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Spokane, Washington  Est. May 19, 1883
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100 years ago in Spokane: Tycoon’s widow testifies in alleged insurance scam to burn down home

Anna Corbin testified that she adored, but was not in love with, her home’s caretaker at trial on June 21, 1921.  (S-R archives)
Anna Corbin testified that she adored, but was not in love with, her home’s caretaker at trial on June 21, 1921. (S-R archives)
By Jim Kershner The Spokesman-Review

Anna Corbin, widow of Spokane tycoon D.C. Corbin, made a fine distinction when she was asked under oath about her feelings toward her home’s caretaker, Louis Lilge.

“I didn’t love Mr. Lilge,” she replied. “I adored him in a way.”

She earlier admitted that they had been living together as man and wife.

She apparently adored him enough to leave him $5,000 in her will, although Lilge was angry when he discovered that, because the amount was far less than she willed to her nephew and to others. She told the court that she willed Lilge $5,000 in order to finish the “rotary engine” he claimed to have invented.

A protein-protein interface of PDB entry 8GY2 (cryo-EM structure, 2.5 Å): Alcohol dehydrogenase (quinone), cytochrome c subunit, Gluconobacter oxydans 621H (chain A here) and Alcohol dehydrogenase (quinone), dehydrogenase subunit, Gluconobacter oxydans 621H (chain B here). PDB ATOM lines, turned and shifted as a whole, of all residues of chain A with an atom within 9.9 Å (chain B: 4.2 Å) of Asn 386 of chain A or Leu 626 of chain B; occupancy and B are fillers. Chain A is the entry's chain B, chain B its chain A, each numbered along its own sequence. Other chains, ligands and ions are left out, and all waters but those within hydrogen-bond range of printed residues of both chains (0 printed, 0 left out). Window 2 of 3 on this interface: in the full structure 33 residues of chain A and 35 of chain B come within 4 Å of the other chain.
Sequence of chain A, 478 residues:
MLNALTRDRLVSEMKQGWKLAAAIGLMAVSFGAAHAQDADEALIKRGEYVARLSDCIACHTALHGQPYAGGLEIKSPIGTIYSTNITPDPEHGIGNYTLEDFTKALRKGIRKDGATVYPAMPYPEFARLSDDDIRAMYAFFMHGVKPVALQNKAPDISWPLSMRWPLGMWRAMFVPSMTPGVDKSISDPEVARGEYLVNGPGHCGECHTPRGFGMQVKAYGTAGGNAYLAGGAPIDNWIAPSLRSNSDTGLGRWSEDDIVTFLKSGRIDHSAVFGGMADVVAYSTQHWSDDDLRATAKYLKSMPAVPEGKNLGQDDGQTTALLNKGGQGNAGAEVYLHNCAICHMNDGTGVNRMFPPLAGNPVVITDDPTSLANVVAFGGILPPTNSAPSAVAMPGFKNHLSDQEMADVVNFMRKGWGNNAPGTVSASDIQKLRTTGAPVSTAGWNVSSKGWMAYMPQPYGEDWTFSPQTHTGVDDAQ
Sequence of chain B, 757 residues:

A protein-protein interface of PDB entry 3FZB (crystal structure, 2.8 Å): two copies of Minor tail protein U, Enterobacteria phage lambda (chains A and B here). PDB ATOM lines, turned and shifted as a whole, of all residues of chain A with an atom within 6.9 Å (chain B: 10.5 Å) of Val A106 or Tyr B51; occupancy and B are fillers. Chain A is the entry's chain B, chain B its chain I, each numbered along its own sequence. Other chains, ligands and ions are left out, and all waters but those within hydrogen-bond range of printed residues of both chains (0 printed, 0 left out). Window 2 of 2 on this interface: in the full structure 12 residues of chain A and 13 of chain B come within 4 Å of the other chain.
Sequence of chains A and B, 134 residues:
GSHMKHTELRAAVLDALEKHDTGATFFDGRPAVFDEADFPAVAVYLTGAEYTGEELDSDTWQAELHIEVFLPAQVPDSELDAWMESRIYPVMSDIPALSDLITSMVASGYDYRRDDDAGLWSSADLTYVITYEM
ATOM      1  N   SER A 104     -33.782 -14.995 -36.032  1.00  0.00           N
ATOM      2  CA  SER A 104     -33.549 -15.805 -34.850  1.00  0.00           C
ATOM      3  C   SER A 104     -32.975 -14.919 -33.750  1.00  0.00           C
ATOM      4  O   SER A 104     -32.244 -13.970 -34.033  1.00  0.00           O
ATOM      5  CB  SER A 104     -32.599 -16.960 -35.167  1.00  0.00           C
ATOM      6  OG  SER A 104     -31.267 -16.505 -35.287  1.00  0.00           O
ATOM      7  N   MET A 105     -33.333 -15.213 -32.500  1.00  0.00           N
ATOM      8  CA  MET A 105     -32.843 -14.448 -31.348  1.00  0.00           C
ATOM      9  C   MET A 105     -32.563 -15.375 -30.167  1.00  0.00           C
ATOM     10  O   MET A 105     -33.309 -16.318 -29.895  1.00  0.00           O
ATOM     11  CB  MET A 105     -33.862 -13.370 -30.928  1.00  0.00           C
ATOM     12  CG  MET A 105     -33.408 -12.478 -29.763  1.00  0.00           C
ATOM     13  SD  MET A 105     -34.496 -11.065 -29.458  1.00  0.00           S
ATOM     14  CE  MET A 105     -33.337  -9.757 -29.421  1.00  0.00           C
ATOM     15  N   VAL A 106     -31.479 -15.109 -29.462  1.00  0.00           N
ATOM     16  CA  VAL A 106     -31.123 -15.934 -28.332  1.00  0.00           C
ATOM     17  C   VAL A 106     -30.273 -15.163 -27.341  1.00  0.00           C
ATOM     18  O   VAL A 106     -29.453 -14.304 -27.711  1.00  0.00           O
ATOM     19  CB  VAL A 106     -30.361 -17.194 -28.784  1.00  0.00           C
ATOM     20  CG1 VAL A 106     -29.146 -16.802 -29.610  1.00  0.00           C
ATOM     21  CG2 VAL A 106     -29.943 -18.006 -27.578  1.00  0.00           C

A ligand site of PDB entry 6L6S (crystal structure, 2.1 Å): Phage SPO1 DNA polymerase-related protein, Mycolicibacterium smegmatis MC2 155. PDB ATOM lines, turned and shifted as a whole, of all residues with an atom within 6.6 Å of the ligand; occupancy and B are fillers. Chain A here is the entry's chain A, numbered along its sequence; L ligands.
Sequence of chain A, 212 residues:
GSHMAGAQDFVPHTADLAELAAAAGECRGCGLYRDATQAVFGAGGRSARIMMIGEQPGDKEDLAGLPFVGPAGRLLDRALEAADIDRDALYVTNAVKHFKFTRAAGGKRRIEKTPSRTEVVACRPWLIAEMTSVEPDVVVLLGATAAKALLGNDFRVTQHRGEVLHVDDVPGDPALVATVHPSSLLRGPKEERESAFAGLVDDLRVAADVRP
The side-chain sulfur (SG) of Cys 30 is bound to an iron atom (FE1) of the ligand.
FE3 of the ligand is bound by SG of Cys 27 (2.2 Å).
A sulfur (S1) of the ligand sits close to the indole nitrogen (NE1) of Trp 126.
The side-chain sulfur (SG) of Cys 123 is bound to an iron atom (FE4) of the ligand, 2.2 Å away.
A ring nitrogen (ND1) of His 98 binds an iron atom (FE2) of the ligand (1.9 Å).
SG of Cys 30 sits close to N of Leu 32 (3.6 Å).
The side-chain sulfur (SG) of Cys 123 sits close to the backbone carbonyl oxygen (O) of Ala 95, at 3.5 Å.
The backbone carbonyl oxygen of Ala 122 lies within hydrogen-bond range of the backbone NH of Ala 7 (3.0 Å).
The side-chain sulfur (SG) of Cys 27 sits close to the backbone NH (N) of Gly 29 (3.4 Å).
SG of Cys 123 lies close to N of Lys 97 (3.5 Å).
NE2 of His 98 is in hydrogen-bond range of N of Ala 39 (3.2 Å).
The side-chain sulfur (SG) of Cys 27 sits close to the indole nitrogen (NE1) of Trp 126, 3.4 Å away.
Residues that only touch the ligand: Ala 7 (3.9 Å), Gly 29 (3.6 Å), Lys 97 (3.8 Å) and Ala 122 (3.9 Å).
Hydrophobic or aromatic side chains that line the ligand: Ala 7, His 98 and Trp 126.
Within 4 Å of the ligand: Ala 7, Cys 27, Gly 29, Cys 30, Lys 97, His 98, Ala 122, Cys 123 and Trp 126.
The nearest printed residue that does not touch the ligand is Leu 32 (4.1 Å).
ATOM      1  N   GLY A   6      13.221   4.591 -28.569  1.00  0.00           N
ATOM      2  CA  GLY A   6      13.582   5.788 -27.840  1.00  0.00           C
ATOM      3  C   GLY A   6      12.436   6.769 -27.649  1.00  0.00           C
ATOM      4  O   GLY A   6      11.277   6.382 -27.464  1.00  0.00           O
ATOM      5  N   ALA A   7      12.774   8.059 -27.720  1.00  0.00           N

She had earlier testified that she reluctantly agreed to Lilge’s plan to burn down her house for insurance money because she was financially strapped and unable to maintain the house.

However, other testimony indicated that she was worth $200,000 at the time of her husband’s death just a few years earlier, although that amount included the value of her home.

From the transportation beat: In response to the streetcar crisis, Spokane city officials mapped out a new system of rubber-tired transportation.

Just don’t call them “jitneys,” they said.

“As we are going to put in a comprehensive system of motor buses, we should get away from the term jitney,” said the city’s commission of public utilities. “… That word was coined to refer to the cheap machines of former years and not the big modern machines to be used now, which will haul 15 to 25 passengers.”

The move to buses was prompted by an increase in streetcar fares, which had the city’s commuters in an uproar.

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